Last Updated on November 8, 2021
Shifting to an e-commerce platform meant a few things for the consumers: a quicker, easier, and often a more affordable shopping experience. Having a solid UX design becomes critical considering that assistance is not readily available like it is in a physical store. Coupled with a longer purchase funnel, any friction in the online shopping experience may cripple sales.
Selling online also opens the doors for businesses to explore new ideas and styles that could improve customer engagement. Having the right designs not only enhances usability and branding; it’s also a creative and personal way to differentiate yourself from competitors.
Here are the top 8 UX design trends that would continue to facilitate a seamless online shopping experience in 2022:
1. Omnichannel UX
Before we go into anything fancy, let’s get one thing straight: e-commerce has and will always be an omnichannel, multi-device experience. The majority (68%) of retail traffic comes from mobile devices, with 54% of sales happening via the same channel. Despite accounting for the majority of e-commerce sales, mobile conversation rates still lag behind their desktop counterparts, indicating a disregard for the mobile experience.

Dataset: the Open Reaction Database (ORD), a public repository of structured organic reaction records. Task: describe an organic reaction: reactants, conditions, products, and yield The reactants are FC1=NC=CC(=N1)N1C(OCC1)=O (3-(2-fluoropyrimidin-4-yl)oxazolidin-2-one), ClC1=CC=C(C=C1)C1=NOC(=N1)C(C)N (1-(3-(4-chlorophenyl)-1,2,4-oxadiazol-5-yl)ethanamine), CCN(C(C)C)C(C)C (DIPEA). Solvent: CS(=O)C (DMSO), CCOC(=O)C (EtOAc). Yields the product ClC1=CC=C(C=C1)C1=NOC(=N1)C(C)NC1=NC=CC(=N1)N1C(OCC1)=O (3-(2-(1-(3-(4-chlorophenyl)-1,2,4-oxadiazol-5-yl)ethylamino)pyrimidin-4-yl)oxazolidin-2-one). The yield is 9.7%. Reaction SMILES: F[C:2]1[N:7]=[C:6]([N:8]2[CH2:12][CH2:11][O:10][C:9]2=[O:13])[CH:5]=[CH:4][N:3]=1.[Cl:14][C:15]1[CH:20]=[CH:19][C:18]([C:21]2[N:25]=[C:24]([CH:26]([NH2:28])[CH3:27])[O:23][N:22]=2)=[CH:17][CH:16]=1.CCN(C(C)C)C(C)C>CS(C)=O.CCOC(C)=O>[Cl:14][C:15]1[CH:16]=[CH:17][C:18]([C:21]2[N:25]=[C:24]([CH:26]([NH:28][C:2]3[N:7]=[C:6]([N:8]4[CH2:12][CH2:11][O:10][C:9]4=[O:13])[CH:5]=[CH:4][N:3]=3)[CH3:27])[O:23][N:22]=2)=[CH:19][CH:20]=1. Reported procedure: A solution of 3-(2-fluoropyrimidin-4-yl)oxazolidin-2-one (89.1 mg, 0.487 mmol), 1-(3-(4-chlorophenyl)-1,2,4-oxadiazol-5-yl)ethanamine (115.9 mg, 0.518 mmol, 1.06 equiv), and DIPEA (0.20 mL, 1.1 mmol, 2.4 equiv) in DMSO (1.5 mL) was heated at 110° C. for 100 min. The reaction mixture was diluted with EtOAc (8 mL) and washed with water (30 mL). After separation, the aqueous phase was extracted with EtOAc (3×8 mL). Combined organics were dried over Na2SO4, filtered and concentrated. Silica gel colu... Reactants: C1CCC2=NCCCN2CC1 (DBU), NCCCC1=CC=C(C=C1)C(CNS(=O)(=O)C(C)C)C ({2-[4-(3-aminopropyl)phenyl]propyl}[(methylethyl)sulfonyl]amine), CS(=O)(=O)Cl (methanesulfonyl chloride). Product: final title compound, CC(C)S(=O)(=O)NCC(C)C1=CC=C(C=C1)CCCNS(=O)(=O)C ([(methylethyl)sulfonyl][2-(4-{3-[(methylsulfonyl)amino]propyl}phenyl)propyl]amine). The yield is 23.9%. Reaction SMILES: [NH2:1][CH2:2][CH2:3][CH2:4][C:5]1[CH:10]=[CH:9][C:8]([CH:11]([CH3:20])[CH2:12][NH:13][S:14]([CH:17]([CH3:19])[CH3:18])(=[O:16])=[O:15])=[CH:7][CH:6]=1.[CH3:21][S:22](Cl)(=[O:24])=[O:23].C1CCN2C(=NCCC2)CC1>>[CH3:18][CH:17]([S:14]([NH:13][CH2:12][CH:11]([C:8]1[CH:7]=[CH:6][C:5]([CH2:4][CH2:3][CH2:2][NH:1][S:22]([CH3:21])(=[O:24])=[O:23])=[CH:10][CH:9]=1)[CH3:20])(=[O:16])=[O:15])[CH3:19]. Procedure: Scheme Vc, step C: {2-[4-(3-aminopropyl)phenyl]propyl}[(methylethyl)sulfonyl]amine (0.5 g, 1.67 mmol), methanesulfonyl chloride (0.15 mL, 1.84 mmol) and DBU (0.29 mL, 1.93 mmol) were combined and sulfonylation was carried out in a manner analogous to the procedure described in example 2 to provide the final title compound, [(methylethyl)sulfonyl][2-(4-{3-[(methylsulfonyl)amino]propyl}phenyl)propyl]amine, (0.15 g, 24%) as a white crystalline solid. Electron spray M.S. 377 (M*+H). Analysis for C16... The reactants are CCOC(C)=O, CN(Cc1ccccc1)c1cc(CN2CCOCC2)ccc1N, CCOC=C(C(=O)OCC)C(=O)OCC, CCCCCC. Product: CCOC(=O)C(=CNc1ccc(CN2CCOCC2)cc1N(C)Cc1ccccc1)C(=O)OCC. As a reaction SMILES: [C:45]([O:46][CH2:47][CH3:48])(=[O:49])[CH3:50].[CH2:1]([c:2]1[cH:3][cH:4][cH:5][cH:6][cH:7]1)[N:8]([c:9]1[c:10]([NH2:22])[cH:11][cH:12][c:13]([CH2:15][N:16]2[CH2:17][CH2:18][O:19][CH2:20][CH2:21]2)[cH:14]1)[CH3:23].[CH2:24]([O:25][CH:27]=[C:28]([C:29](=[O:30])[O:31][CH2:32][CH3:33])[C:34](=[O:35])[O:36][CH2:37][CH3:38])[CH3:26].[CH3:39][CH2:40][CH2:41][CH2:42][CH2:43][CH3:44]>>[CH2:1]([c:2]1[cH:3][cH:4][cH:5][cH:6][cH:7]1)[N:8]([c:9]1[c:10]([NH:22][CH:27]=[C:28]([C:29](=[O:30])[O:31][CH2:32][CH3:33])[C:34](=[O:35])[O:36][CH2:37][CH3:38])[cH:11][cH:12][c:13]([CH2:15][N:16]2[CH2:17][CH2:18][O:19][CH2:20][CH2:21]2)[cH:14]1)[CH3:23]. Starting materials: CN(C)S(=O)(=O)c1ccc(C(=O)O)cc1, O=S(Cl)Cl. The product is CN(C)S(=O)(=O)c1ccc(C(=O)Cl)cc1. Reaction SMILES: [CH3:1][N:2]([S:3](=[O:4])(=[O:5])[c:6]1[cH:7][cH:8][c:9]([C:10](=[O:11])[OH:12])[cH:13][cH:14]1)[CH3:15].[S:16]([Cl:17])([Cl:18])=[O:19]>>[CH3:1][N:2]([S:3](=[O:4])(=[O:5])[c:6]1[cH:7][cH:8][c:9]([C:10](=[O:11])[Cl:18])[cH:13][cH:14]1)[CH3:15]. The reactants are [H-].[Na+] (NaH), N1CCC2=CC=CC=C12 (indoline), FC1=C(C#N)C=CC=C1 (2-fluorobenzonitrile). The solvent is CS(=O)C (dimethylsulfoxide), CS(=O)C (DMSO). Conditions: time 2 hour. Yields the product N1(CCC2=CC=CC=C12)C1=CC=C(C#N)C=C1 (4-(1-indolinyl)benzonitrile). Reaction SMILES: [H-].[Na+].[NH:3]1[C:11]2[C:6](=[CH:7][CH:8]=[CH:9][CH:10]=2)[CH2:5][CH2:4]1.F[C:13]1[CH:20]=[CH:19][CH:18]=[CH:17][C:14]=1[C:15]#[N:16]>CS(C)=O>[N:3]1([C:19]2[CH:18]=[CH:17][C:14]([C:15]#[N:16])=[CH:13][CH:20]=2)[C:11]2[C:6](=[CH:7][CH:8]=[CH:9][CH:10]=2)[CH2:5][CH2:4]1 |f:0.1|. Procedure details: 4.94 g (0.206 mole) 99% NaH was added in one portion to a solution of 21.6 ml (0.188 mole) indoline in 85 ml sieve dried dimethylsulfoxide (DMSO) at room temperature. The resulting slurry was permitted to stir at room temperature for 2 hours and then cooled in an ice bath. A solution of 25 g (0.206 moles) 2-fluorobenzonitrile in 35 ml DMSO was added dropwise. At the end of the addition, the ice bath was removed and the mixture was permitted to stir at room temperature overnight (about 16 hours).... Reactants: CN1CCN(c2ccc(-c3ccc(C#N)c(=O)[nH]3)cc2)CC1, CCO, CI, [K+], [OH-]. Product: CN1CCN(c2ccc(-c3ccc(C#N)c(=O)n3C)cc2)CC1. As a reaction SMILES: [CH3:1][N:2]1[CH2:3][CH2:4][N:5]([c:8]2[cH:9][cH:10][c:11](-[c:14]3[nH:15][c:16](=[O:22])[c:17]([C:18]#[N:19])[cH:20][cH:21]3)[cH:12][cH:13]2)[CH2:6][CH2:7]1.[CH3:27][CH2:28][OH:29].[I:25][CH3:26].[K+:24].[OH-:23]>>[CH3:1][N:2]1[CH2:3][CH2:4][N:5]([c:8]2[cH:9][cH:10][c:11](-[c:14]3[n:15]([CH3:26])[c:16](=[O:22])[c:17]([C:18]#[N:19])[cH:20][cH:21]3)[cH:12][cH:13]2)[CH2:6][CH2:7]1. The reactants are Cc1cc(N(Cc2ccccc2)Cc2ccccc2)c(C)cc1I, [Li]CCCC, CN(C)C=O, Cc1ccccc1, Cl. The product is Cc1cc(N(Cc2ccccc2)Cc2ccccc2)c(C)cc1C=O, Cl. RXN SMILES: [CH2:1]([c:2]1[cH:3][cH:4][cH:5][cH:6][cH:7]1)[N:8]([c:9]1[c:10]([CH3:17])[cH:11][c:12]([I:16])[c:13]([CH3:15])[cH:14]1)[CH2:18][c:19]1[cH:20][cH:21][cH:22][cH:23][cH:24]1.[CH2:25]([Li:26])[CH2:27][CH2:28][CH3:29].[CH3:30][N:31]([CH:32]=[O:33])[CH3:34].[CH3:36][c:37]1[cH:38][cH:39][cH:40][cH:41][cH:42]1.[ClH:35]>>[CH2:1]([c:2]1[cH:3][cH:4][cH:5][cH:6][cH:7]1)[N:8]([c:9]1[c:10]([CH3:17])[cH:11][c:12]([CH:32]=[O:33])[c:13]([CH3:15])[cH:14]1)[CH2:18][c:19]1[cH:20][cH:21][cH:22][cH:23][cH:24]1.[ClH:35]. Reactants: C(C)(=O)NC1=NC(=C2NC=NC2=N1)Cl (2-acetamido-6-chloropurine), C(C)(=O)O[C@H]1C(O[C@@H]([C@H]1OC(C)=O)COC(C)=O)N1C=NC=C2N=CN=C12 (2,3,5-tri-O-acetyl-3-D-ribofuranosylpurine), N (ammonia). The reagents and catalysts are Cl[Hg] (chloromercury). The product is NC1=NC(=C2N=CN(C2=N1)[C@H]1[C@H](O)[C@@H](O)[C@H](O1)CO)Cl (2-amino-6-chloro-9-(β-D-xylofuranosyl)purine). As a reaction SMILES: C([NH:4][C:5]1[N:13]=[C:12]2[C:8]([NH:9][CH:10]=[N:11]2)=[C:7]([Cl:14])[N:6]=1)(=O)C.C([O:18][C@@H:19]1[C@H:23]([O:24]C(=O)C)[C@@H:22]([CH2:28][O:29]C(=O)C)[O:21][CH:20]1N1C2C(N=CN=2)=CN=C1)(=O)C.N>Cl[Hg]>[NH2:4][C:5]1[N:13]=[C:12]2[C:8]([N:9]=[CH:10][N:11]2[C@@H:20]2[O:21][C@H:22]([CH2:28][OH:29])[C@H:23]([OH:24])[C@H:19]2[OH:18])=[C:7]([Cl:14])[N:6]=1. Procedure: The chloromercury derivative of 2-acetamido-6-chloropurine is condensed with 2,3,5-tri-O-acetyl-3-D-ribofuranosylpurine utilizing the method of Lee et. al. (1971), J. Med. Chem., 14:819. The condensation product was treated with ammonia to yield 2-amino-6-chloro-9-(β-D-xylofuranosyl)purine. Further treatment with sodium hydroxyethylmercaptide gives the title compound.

The increasing trend of mobile dominance in e-commerce will not lose its relevance, and marketers even expect it to be the endgame for online shopping. Optimizing the UX design for phones and tablets to offer a similar, if not a better online shopping experience has become a necessity for online retailers to stay ahead of the game. And the same will apply as we move down this list.
Here’s an article on how you could create a well-orchestrated omnichannel UX.
2. Visual Engagement
The lack of physical visuals remains the largest gap in an online shopping experience. Plain texts and simple graphics alone may not suffice in replicating the senses, and this is where e-commerce platforms can take advantage of interactive visuals to engage their customers better.